By Despina Williams Parker
Recent graduate Briana Tauber (Psychology, ‘14g) was a very visible and active contributor to New Paltz’s Evolutionary Studies (EvoS) program.
The interdisciplinary program introduces students from a variety of disciplines to the core ideas of evolutionary theory. EvoS offerings include courses in anthropology, art history, biology, black studies, communication disorders, English, geology, history, physics and psychology.
Tauber said she was drawn to the EvoS program after taking Psychology Professor Glenn Geher’s Evolutionary Studies course her junior year. Rooted in evolutionary psychology, the course examined the evolutionary origins of human behaviors. “I really loved the material and I wanted to get involved,” said Tauber.
As an undergraduate, Tauber worked as a research assistant in Geher’s Evolutionary Studies lab. During her graduate studies, she continued to contribute to the EvoS program, both as a teaching assistant and president of the campus EvoS Club.
This spring, Tauber took a lead role in organizing the ninth annual Northeastern Evolutionary Psychology Society (NEEPS) conference, held at New Paltz from April 10-13. Tauber organized student volunteers, tracked registrations and juggled a variety of conference tasks. The approximately 200 participants came from five continents, and participated in a variety of lectures, book signings and other events at the Terrace and Lecture Center.
Tauber’s work as the EvoS Club president also garnered the attention of the campus’s Student Association. Tauber accepted the club’s Outstanding Scholarship Award during a ceremony on April 30 in the Student Union Building. The award recognized the club’s efforts in connecting students to distinguished, evolutionary studies speakers.
Tauber’s work in evolutionary psychology culminated with a master’s thesis on the subject of deception detection and trust in mating behaviors. Tauber drew from Geher’s book, Mating Intelligence Unleashed, which she helped edit, in developing her research. Tauber was intrigued by the gaps in the scholarship on how people choose mates, and particularly, their ability to spot the liars from the earnest suitors.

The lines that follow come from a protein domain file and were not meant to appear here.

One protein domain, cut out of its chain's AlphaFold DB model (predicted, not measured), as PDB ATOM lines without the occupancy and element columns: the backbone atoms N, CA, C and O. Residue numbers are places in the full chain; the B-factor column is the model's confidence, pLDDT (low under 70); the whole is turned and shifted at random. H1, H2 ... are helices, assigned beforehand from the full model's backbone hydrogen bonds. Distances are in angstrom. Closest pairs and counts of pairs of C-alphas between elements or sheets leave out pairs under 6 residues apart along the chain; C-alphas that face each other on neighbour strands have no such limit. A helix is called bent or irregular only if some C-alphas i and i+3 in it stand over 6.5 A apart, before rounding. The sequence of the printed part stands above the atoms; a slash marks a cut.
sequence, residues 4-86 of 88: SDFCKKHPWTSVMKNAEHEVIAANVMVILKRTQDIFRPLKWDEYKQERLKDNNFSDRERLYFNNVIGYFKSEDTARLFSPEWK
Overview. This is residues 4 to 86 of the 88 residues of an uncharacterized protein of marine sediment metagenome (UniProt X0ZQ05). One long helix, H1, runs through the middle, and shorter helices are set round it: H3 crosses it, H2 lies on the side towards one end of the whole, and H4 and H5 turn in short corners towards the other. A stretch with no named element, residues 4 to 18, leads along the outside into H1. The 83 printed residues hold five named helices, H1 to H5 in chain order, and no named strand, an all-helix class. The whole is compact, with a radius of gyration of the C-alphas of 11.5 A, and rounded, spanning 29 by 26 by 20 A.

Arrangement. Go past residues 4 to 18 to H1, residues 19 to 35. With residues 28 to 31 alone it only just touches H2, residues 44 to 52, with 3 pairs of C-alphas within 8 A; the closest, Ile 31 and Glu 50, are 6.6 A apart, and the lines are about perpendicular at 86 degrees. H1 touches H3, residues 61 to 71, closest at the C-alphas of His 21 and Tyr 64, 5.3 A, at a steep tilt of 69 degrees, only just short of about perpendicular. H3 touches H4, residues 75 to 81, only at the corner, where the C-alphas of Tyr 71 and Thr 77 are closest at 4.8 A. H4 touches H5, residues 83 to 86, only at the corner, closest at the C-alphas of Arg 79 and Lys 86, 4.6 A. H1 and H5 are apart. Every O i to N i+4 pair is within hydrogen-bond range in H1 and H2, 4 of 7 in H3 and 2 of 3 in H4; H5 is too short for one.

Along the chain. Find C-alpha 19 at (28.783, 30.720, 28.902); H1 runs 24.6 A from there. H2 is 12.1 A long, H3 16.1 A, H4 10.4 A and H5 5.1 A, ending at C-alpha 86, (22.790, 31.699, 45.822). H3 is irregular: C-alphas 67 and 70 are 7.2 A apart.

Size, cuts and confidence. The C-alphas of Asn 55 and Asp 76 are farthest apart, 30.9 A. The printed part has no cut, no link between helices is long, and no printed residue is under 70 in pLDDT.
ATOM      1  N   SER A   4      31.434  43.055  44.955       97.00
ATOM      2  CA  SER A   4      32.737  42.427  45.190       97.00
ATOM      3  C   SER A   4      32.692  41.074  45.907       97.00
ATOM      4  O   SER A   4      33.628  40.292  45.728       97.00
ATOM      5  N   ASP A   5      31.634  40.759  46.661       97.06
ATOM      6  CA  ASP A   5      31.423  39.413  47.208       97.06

“It’s really relevant now because you have all of this online dating,” Tauber noted. “People fall in love online and they’ve never met this person face to face, and it’s not the person they thought it was.”
Tauber used the online survey generator Survey Monkey to poll over 300 participants on their romantic experiences. Her research revealed several interesting findings. Extroverts proved better at detecting deception than introverts, which Tauber believes speaks to extroverts’ greater experience interacting with people in general, (and presumably, with a greater number of liars.) Women who were more promiscuous were also less trusting of their mates.
Though Tauber graduated this May, she maintains close ties to her psychology mentors. She is slated to co-edit, with Geher and other scholars, a book tentatively titled The Oxford Handbook of Evolutionary Studies. The book will examine the interdisciplinary nature of evolutionary studies and explore its future in higher education.
Tauber said the opportunities for student/faculty collaborations were among the highlights of her time at New Paltz. She will miss the daily interaction with her psychology professors and peers.
“I’ve spent a quarter of my life here. It’s sad to leave,” she said.